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New words that were born in the '80s

  • New words that were born in the '80s

    Each year, thousands of new words enter our mainstream vernacular—but only a lucky few are added to the dictionary each year. In order to be appended to the Merriam-Webster dictionary, words are judged by their usage rates, with only the most-used and most-cited terms making the cut.

    In September 2018, Merriam-Webster added more than 840 new words to the dictionary. These new words often give insight into American culture. For example, words like “Instagramming,” “airplane mode,” and “biohacking” indicate the importance of technology in society while abbreviated terms like “guac” and “adorbs” showcase shortened terms permeating colloquial speech.

    To see which words helped to define decades past, Stacker compiled a list of 50 new words born in the 1980s. To do this, Stacker used Merriam-Webster's Time Traveler feature to find five new words first written or published for each year from 1980 to 1989. The list is ranked chronologically by Merriam-Webster's first known use date and then by alphanumeric order.

    It's important to note that words on this list were written or printed in English for the first time in the 1980s. However, these words could have been used for decades before being documented for the first time. For example, “Benedict” has been used for centuries as a forename as and a term to describe newly married men, but its first known use date to describe eggs occurred in 1984. Merriam-Webster's first known use date is subject to change.

    While some words appeared in print in the 1980s, some weren't officially added to the Merriam-Webster dictionary until decades later. Case in point: FLOTUS is thought to have originated as a nickname for former First Lady, Nancy Reagan, yet the acronym wasn't inducted into the dictionary until 2014.

    From ubiquitous terms like SUV and 401(k) to lesser-known words like topoisomerase and planogram, here are 50 words born in the 1980s.

    You may also like: What "cool beans" and 50 other old-timey slang words mean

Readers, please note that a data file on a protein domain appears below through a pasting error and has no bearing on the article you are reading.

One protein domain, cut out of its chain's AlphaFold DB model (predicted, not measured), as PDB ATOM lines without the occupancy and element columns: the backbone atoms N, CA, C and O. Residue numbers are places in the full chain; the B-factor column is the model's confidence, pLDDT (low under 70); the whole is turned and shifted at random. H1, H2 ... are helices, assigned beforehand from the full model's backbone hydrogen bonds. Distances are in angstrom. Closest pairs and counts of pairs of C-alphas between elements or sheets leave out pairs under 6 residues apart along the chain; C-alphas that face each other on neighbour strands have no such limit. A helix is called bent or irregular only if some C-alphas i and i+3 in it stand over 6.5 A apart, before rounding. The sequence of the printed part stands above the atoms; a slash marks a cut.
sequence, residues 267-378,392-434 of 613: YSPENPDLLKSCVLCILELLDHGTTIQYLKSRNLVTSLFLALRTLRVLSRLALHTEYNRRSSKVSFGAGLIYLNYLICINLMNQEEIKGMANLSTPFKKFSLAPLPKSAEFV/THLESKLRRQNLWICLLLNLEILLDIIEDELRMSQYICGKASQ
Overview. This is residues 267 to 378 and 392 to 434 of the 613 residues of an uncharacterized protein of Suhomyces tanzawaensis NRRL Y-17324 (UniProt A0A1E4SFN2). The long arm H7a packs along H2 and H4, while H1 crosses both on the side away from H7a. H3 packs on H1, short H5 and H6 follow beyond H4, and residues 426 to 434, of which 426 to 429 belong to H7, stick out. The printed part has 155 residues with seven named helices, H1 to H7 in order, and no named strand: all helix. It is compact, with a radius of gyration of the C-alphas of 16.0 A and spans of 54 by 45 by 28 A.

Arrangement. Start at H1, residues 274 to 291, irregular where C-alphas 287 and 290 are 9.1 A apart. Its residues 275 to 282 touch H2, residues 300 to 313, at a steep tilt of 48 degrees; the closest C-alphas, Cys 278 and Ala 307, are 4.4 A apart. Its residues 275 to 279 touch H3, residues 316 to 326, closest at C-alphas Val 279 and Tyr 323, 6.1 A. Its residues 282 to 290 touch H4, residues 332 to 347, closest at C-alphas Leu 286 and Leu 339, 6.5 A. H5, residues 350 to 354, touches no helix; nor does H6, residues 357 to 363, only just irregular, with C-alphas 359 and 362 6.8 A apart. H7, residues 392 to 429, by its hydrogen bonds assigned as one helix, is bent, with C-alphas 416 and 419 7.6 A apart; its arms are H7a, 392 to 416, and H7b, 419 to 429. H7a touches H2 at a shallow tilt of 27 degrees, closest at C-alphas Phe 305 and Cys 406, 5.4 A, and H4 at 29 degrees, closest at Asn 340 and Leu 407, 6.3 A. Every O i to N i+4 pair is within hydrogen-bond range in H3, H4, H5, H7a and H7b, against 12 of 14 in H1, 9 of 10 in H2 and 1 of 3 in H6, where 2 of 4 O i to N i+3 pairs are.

• 1980: 401(k)

    Now synonymous with American retirement savings, the 401(k) was invented almost by accident. Congress passed the Revenue Act of 1978; two years later, Ted Benna found a way to create an employee retirement account using section 401(k) of the law.

  • 1980: Voice mail

    A man named Gordon Matthews invented the first voice mail system in 1979 and so formed the company VMX (voice message express). By 1980 the phrase had made its way into the English language, even though the technology was still new and cost-prohibitive for many companies. Today, voice mail comes standard with any cell phone plan.

  • 1980: Comb-over

    The comb-over is a hairstyle in which men comb their hair from one side of their head to the other, covering their bald spots. During the 1980s many leaders including Neil Kinnock and Leon Brittan sported the look, but since then, the comb-over has declined in popularity.

  • 1980: Topoisomerase

    Topoisomerase is defined as a type of enzyme that stops or reduces supercoiling in DNA. This is done by the enzyme breaking down and rebuilding strands of DNA molecules. James C. Wang discovered the first topoisomerase in E. coli topoisomerase I.

  • 1980: Yuppie

    Yuppie is a slang term referring to young, educated adults with well-paying jobs. The word is thought to be a combination of the words young, urban, and professional. Dan Rottenberg coined the term in an article for Chicago magazine when describing a new demographic moving into the city.

  • 1981: Acid snow

    Acid snow is a type of snow that has acidic properties due to environmental pollutants. A 1981 New York Times article chronicled acid snow and its effects on wildlife in the Adirondack Mountains.

  • 1981: Gateway drug

    A gateway drug is a drug thought to lead people to abuse harder, more serious drugs. While the gateway theory was seen as viable in the 1980s, it has since inspired controversy, as critics say people may be less likely to try hard drugs after using marijuana.

  • 1981: Golden parachute

    According to Merriam-Webster, the term golden parachute was coined by an employee describing the large severance packages given to executives after they were let go during a corporate merger. In recent years, Fox News chairman Roger Ailes received a golden parachute worth $40 million, and Jeff Smisek, CEO of United Airlines, was given close to $37 million after both being forced to leave their positions at their respective companies.

  • 1981: Sleazeball

    Sleazeball is one of the first slang terms to make the list. The word is used to describe a dishonest person. Other slang terms with the suffix "-ball" conceived in the 1980s and 1990s include goofball, oddball, and dirtball.

  • 1981: Spreadsheet

    Dan Bricklin and Bob Frankston invented VisiCalc, the world's first electronic spreadsheet, on the Apple II while in school. Spreadsheets today are an integral part of accounting, data analysis, and more.

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